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Solidarity Economy at the Rio+20 Summit
Submitted by emilykawano on Tue, 06/26/2012 - 1:41pm
Excerpt from People’s Summit Plays Countervailing Role at Rio+20
Articulating people’s alternatives: the social and solidarity economy
Among the many ideas for more sustainable development paths articulated at the People’s Summit is the growing movement for a “social and solidarity economy” built on the values of cooperation, complementarity, sharing, mutual support, human rights and democratic control over economic decisions and resources. Many summit workshops gave examples of the myriad initiatives taking place on the ground – notably in Brazil – to promote these new forms of economic relations that can meet social and environmental goals. These include the establishment of community banks that issue their own complementary currencies to support local entrepreneurial activities in a manner that ensures that the wealth generated in the community stays within the local territory, is equitably shared, and creates “multiplier effects” through faster circulation of money and reinvestments in job creating projects.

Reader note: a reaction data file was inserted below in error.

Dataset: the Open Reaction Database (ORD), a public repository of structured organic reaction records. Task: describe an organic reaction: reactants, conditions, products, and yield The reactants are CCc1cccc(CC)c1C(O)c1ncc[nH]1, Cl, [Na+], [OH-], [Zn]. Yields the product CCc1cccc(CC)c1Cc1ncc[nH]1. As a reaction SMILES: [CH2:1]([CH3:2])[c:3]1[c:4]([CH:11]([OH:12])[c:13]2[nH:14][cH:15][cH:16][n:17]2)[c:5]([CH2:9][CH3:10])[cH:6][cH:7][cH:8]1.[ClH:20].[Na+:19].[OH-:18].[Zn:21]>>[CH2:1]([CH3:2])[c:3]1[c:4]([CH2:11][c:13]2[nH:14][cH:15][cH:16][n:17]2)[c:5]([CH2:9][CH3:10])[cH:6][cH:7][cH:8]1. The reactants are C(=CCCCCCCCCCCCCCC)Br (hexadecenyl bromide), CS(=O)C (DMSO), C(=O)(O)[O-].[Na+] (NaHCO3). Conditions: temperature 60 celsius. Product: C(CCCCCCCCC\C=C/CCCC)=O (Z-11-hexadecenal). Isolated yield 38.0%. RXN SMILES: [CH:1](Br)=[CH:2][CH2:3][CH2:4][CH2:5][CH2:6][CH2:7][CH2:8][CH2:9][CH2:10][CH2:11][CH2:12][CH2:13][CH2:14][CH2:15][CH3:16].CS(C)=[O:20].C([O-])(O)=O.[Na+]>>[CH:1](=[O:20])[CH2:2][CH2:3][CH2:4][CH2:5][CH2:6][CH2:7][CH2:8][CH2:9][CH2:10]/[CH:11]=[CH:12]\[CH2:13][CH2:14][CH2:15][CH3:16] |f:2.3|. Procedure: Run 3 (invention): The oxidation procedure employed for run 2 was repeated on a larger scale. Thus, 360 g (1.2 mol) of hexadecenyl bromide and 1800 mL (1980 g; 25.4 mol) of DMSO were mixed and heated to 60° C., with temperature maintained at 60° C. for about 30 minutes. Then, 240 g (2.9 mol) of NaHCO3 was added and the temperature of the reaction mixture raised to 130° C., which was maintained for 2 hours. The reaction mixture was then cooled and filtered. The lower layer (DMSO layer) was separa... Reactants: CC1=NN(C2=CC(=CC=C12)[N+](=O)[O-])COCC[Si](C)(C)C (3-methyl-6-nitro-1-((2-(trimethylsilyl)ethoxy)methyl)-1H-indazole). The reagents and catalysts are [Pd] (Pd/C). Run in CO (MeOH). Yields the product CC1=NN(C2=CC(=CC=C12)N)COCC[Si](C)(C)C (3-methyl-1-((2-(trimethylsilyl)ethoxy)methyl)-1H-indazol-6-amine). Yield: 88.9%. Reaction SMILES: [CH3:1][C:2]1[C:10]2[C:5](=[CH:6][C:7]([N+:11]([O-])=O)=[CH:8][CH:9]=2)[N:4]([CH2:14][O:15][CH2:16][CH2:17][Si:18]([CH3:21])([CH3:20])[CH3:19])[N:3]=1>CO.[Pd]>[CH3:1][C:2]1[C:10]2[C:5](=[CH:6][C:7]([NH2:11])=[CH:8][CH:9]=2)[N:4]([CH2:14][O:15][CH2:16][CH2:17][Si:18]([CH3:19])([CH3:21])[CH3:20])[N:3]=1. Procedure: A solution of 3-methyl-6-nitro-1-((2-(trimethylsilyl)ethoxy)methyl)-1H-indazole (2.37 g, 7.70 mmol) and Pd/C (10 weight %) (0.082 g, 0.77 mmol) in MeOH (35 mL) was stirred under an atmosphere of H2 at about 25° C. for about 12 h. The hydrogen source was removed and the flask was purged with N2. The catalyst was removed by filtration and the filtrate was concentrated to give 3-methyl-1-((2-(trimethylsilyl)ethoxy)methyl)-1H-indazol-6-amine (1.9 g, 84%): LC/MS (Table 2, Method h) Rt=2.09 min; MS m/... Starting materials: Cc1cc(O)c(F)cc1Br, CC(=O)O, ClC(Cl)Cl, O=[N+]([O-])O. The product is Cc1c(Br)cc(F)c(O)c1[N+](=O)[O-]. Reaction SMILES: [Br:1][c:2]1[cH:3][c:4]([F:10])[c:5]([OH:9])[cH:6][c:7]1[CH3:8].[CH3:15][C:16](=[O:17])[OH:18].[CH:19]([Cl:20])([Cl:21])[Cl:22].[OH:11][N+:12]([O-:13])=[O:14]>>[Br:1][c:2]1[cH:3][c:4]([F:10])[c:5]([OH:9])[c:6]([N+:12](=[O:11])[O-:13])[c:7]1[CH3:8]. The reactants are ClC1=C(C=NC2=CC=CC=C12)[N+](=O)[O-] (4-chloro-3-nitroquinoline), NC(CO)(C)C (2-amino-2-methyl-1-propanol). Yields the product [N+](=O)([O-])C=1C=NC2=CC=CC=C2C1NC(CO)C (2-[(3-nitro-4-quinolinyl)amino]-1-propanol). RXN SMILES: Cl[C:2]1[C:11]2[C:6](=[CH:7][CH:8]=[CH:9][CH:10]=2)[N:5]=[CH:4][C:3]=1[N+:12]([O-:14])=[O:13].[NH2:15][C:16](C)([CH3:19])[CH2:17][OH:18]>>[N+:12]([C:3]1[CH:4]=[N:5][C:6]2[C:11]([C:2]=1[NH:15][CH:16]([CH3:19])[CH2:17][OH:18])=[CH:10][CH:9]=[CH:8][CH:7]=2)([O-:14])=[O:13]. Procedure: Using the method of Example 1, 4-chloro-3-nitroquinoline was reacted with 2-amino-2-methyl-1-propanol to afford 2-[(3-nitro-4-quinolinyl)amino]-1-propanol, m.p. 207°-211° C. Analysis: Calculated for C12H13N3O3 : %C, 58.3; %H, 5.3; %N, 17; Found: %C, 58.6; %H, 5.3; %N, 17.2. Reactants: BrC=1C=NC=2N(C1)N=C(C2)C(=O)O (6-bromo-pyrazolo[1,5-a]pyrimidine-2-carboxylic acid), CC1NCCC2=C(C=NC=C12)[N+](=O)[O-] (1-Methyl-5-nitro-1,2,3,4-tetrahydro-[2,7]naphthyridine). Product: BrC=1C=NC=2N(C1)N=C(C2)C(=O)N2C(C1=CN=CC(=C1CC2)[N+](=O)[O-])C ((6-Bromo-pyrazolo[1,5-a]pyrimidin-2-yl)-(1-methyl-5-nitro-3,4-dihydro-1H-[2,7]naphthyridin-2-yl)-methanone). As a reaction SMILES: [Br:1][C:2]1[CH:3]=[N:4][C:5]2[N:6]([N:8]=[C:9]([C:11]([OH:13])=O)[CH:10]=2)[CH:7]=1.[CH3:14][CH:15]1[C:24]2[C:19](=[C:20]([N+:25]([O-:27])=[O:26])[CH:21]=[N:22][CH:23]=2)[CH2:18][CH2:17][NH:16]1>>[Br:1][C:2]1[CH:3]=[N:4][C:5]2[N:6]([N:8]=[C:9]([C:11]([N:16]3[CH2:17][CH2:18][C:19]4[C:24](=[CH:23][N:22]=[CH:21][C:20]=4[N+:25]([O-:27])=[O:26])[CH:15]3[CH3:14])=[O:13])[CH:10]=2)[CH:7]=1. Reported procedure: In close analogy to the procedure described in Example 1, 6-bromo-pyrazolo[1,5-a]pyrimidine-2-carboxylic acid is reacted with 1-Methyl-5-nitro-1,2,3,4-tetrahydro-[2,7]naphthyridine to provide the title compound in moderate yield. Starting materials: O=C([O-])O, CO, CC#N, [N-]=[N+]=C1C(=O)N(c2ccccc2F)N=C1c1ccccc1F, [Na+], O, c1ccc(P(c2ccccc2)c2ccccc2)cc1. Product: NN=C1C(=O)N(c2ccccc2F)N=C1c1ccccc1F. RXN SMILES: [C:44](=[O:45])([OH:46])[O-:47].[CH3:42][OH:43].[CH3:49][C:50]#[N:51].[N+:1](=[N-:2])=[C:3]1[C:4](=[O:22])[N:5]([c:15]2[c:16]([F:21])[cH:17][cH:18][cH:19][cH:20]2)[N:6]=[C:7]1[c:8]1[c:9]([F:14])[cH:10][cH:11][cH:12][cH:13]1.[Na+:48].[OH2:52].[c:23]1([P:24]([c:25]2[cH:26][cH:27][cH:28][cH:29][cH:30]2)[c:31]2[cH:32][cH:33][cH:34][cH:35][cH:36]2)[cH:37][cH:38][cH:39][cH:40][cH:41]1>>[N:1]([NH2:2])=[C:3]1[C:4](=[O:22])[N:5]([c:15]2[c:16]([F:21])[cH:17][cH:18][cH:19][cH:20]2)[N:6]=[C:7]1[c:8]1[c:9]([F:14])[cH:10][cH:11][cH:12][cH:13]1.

Proponents argue that the strategy for the poor and excluded is not to begin with political demands on the State (for e.g. basic public services such access to housing, water or sanitation), but to build up first their autonomous economic base, which then places them in a stronger position to make demands on the authorities. One Brazilian community leader stated that local community banks, besides issuing complementary currencies to fuel social, economic and environmental initiatives, can also serve as a strong basis for the development of new social movements at the territorial level.